It's been another steller year for live music in St. Louis, whether you were looking for the most legendary living pop artist or the quiet birth of a powerful local band. We've racked our brains and come up with our twenty favorite shows (they're listed below), but what tops your list?
Something different entirely?Just sound off in the comments, of course.
20. Fiona Apple at Peabody, July 14 Fiona Apple is not afraid of silence -- but at least a few of her St. Louis fans might be. At Apple's concert in June at the Peabody Opera House there were more than a few moments when hootin' and hollerin' from a few rowdy audience members seemed to threaten not only the experience of enjoying the singer's gripping live performance, but also maybe the singer herself. -- Liz Miller
19. Van Halen at Scottrade, April 29 Van Halen came to the Scottrade Center on April 29, 2012 with Kool and the Gang in tow. The band, in its fifth decade, is back to its David Lee Roth roots.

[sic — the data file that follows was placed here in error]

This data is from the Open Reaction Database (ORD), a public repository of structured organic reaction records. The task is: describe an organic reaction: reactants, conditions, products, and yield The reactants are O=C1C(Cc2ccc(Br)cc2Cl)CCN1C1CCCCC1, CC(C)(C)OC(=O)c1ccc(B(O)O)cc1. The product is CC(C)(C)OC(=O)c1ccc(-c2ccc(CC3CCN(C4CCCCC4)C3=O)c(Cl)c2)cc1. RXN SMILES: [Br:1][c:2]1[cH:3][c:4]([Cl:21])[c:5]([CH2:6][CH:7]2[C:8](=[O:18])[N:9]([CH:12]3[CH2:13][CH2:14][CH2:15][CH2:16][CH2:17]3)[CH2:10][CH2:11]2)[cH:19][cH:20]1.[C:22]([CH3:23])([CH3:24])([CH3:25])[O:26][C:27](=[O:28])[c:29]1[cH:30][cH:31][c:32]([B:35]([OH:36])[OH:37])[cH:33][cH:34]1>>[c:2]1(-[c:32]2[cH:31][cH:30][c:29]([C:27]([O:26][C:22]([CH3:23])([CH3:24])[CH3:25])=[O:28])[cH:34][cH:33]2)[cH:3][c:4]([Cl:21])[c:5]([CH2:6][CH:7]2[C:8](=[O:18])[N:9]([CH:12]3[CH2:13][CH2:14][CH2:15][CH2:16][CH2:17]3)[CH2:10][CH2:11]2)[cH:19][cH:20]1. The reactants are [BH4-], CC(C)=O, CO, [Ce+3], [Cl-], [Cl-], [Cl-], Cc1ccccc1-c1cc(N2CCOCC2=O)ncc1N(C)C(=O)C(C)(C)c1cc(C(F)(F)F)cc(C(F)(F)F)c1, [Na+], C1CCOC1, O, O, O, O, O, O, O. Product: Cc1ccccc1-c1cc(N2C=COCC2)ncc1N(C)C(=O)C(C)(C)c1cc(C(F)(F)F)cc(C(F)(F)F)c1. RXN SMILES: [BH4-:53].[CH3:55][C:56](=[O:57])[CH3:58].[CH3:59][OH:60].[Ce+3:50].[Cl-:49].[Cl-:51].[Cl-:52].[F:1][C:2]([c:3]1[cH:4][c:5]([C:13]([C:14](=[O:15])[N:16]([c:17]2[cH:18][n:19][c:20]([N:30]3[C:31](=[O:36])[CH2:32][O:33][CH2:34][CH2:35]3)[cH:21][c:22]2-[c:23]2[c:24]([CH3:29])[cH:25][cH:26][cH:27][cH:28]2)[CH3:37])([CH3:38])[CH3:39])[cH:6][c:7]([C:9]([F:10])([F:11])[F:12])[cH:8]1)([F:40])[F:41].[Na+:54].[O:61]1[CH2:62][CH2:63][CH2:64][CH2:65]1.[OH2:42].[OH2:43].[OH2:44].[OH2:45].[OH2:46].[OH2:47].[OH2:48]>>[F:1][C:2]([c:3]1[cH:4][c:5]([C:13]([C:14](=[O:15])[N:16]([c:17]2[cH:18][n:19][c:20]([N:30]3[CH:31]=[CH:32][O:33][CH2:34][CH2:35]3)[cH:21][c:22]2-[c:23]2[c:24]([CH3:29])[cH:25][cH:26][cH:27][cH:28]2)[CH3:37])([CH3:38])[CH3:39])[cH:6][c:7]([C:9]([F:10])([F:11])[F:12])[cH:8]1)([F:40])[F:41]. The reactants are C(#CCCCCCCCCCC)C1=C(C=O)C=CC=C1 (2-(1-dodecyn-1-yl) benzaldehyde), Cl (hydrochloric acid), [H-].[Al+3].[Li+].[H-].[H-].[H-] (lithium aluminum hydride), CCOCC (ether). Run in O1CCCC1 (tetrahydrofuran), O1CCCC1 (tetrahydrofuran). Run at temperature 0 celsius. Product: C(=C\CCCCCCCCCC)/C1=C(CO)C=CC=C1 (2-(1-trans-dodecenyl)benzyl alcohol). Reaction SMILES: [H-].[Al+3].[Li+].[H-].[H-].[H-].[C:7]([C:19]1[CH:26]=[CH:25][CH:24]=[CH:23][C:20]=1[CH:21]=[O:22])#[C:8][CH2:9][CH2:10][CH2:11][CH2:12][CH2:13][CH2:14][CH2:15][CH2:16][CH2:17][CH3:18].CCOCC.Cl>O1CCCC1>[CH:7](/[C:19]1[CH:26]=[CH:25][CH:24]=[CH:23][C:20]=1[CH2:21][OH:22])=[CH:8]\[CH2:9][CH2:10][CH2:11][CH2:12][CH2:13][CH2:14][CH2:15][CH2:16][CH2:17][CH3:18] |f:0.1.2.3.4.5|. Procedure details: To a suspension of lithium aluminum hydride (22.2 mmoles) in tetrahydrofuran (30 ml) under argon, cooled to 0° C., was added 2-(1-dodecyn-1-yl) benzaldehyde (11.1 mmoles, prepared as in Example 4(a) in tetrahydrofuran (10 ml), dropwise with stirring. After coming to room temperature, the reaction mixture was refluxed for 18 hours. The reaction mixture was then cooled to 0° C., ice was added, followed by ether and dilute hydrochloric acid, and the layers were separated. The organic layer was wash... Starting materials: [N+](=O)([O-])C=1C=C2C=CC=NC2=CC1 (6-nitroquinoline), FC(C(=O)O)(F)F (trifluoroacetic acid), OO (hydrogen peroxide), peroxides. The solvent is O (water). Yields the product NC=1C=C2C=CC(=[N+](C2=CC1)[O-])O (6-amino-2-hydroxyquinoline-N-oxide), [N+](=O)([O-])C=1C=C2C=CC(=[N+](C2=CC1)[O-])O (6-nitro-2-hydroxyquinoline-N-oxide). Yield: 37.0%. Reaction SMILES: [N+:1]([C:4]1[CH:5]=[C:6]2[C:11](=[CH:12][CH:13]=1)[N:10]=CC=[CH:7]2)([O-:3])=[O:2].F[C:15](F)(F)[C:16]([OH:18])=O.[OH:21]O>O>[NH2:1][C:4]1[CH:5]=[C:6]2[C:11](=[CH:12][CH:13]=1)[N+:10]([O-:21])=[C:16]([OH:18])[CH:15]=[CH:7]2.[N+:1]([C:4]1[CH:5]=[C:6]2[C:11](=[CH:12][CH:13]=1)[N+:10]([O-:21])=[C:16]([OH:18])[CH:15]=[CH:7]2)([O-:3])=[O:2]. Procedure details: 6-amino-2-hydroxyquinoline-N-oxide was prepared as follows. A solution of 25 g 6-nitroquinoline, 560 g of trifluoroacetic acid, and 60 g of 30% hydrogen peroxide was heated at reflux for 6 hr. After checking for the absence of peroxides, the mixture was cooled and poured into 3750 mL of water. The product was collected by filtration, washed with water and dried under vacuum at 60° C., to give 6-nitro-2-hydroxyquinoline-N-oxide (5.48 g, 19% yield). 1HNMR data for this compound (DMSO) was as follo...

18. R. Kelly at the Fox, November 15 R. Kelly inspires an adoration that bordered on worship from the rafter-stacked patrons of the Fox Theatre in November. -- Ryan Wasoba
17. Chain and the Gang at Pig Slop Studios, April 21 In its second St. Louis appearance, Chain and The Gang succeeded in raising the roof. Besides Svenonius and Greer, the current lineup includes guitarist Brett Lyman, Madison Farmer on cool Danelectro bass, and drummer Fiona Campbell. Together, they lay down a spare rhythm with roots in garage-rock and soul. -- Mike Appelstein
16. Slaughterhouse at Old Rock House, May 25 For hip-hop fans who still appreciate lyricism, Slaughterhouse epitomizes the term "supergroup." Joe Budden, Royce Da 5'9", Crooked I and Joell Ortiz returned to St. Louis in April for the first time since 2009 -- this time bringing a stronger performance, a bigger catalog, and most importantly, bars. -- Calvin Cox